SPUG: regular expression question
rick.croote at philips.com
Fri Nov 18 10:57:10 PST 2005
spug-list-bounces at pm.org wrote on 2005-11-15 05:46:34 AM:
> Ryan T. Kosai wrote:
> > Here's an alternative regex that does what I think you might actually
> > #This one catches escaped # signs
> > # Briefly, Capture anything other than a #, OR capture a # if there's
> > # a \ behind it
> Did you mean behind it like #\ or in front of it like \#?
> > $line =~ /^(([^#]|(?:(?<=\\)[#]))*)/;
> It looks like you have one too many sets of capturing parentheses,
> meant something like this:
> $line =~ /^((?:[^#]|(?<=\\)#)*)/;
> And of course the question is moot if the OP is using this on perl code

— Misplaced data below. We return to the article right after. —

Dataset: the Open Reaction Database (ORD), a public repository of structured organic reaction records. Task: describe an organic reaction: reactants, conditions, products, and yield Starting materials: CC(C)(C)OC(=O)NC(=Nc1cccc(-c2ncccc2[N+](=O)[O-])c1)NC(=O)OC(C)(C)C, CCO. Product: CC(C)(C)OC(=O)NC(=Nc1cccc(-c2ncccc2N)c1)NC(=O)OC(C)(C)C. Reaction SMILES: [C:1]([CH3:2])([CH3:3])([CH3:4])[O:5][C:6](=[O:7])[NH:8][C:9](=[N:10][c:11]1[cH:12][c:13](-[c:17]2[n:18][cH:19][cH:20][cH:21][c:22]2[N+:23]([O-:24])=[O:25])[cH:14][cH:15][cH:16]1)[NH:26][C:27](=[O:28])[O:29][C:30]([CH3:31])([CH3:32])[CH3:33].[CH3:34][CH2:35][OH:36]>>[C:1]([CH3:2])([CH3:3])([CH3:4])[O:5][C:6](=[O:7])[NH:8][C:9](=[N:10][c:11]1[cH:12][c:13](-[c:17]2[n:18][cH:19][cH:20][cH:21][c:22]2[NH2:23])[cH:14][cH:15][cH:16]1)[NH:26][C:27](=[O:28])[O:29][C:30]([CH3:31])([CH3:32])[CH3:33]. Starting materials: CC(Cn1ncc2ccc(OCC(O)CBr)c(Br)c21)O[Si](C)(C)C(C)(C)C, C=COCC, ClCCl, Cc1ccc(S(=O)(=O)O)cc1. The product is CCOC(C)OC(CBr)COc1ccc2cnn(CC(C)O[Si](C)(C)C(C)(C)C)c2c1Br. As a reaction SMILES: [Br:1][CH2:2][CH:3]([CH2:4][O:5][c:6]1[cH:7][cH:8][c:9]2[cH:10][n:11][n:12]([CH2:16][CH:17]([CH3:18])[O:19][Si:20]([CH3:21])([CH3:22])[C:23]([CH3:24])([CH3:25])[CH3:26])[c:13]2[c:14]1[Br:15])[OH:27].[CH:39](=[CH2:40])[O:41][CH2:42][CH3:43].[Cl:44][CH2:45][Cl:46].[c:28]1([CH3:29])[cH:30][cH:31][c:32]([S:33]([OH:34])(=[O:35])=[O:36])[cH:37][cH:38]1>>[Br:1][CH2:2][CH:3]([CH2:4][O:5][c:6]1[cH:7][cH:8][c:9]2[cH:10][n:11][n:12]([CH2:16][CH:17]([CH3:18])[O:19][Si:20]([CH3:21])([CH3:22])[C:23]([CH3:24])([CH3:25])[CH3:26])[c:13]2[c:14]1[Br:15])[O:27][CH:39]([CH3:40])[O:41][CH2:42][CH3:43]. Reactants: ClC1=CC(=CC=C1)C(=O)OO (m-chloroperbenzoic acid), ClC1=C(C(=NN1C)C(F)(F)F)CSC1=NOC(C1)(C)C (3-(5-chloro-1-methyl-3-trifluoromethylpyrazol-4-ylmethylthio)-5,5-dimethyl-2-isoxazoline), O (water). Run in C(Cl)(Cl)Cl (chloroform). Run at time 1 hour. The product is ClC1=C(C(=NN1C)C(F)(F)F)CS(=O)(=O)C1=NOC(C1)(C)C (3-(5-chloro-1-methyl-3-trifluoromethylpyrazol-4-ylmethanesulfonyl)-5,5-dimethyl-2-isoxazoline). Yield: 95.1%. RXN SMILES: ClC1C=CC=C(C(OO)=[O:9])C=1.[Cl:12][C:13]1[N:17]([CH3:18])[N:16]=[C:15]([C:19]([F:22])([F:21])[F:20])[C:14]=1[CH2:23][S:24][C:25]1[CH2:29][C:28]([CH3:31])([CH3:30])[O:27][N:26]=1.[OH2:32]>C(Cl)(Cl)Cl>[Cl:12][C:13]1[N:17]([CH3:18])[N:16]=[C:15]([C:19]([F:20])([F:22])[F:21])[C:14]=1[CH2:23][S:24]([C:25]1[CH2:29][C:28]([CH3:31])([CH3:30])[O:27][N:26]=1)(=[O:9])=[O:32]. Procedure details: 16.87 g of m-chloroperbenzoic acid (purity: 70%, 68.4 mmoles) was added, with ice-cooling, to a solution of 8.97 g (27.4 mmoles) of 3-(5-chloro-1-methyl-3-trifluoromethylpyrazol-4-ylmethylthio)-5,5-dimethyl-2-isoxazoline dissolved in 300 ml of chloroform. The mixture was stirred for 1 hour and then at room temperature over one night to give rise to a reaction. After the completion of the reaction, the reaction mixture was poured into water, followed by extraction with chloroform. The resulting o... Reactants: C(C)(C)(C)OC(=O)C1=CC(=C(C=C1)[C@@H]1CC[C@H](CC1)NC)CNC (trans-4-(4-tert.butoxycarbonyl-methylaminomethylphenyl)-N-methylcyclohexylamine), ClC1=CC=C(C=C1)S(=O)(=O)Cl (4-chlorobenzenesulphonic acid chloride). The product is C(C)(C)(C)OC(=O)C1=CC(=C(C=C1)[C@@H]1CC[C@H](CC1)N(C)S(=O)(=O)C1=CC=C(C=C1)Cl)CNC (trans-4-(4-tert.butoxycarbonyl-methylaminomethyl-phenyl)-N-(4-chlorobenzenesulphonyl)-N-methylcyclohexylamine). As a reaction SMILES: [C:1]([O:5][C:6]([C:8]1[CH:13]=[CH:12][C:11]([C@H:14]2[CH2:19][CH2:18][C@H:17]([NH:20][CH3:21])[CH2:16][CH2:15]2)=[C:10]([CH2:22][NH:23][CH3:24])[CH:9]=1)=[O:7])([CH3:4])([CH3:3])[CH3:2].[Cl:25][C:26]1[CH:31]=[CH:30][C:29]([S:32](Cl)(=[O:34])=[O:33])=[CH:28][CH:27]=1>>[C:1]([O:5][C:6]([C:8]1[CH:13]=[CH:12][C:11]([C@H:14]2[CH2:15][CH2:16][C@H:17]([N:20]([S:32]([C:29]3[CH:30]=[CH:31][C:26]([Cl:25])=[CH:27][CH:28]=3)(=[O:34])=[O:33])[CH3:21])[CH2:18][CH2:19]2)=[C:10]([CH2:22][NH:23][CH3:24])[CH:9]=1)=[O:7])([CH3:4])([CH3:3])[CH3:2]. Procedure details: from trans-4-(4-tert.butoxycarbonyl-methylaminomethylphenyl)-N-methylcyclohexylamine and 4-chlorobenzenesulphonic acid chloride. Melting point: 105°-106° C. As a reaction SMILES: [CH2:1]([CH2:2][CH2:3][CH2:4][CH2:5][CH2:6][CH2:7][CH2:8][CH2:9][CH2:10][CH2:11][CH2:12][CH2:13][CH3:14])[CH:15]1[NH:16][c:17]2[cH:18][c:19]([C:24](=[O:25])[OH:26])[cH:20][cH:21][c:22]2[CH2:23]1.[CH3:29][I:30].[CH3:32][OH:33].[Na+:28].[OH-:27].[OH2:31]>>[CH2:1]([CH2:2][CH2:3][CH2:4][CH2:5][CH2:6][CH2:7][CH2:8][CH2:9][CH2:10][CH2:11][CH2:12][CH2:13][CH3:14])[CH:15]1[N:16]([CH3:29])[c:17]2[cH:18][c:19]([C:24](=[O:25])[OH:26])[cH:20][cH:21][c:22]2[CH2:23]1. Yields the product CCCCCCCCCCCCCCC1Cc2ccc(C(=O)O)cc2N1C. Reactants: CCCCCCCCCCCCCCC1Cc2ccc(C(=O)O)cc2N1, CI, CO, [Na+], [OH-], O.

> # character may not involve a comment, for example:
> my @array = qw# one two three #;
> my $string = sprintf '%#x %#x', 1234, 5678;
> use Perl;
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Great point John. I've done this type of project, like most of us I'm
sure, and always found myself analyzing on a char at a time basis, because
you need to know if you are in a comment, multi-line comment, quoted
string and who knows what else you will run into. I found that line at a
time parsing was too difficult for this type of project.
But in the interest of fun, if I were not concerned about embedded comment
characters and just wanted to eliminate them line by line, I always prefer
the trimming style, rather than the capture.
$line =~ s/#.*//; # Now isn't this "simple"
Environment and Tools Team
Philips Medical Systems
Rick.Croote at Philips.com
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